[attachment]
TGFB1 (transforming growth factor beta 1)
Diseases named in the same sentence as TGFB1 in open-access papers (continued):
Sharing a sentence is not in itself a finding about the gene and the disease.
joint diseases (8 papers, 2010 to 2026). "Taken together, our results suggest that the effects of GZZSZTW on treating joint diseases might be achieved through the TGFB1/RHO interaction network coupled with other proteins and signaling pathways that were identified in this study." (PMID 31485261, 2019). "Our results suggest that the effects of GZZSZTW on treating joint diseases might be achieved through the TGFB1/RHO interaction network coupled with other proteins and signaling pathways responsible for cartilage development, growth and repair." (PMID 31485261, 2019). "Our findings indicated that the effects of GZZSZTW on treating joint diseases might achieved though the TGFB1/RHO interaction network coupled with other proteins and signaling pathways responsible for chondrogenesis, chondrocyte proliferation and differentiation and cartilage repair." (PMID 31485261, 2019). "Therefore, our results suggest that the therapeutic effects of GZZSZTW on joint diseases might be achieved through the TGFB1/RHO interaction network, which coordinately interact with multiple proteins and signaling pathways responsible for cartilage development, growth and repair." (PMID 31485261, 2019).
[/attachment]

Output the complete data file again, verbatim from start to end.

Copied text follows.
TGFB1 (transforming growth factor beta 1)
Diseases named in the same sentence as TGFB1 in open-access papers (continued):
Sharing a sentence is not in itself a finding about the gene and the disease.
joint diseases (8 papers, 2010 to 2026). "Taken together, our results suggest that the effects of GZZSZTW on treating joint diseases might be achieved through the TGFB1/RHO interaction network coupled with other proteins and signaling pathways that were identified in this study." (PMID 31485261, 2019). "Our results suggest that the effects of GZZSZTW on treating joint diseases might be achieved through the TGFB1/RHO interaction network coupled with other proteins and signaling pathways responsible for cartilage development, growth and repair." (PMID 31485261, 2019). "Our findings indicated that the effects of GZZSZTW on treating joint diseases might achieved though the TGFB1/RHO interaction network coupled with other proteins and signaling pathways responsible for chondrogenesis, chondrocyte proliferation and differentiation and cartilage repair." (PMID 31485261, 2019). "Therefore, our results suggest that the therapeutic effects of GZZSZTW on joint diseases might be achieved through the TGFB1/RHO interaction network, which coordinately interact with multiple proteins and signaling pathways responsible for cartilage development, growth and repair." (PMID 31485261, 2019).